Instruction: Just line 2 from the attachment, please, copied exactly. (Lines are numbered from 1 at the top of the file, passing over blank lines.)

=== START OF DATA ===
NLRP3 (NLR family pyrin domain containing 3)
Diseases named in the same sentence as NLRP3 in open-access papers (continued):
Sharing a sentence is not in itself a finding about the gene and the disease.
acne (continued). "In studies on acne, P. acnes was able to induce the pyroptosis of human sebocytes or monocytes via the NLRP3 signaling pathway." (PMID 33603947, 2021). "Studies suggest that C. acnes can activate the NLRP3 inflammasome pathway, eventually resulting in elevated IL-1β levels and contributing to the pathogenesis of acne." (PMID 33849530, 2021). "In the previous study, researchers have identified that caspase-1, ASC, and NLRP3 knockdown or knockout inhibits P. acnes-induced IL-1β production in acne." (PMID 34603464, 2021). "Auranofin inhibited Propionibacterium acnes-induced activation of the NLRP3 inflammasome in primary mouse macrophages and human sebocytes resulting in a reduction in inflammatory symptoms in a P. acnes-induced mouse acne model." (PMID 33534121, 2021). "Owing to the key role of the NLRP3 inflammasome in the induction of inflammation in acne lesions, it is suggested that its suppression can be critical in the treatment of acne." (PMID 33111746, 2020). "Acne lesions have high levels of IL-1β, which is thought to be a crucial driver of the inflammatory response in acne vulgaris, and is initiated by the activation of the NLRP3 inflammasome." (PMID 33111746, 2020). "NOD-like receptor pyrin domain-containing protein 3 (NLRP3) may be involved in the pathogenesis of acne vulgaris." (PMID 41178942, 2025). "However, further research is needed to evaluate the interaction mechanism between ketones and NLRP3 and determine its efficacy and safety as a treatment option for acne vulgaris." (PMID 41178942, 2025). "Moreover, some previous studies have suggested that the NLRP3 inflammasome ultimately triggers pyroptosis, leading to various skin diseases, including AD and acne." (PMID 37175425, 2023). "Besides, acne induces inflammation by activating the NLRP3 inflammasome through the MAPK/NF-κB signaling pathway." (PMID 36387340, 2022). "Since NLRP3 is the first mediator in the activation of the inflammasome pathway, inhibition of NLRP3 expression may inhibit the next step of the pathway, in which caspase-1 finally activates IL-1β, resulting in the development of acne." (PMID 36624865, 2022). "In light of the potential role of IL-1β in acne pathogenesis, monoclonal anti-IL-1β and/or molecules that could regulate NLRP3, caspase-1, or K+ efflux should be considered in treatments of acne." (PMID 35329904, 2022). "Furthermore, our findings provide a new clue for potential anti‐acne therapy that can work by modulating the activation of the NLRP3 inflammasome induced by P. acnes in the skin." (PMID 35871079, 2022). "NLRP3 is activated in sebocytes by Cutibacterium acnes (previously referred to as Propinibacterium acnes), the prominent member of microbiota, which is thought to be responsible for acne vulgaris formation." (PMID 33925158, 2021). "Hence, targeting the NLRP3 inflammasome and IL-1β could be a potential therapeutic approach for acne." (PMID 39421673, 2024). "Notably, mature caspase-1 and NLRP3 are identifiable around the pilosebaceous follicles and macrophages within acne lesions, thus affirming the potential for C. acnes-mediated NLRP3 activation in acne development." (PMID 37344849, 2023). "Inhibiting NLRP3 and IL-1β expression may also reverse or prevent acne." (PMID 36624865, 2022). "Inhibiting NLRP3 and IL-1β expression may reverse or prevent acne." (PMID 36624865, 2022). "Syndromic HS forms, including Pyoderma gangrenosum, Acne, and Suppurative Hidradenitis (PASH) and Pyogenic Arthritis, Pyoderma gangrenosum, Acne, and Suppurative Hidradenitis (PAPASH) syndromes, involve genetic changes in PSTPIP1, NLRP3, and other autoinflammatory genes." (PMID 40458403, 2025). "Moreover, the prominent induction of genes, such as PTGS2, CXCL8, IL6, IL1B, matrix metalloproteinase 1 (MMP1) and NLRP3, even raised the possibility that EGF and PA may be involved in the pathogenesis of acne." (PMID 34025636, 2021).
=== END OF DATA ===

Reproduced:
Diseases named in the same sentence as NLRP3 in open-access papers (continued):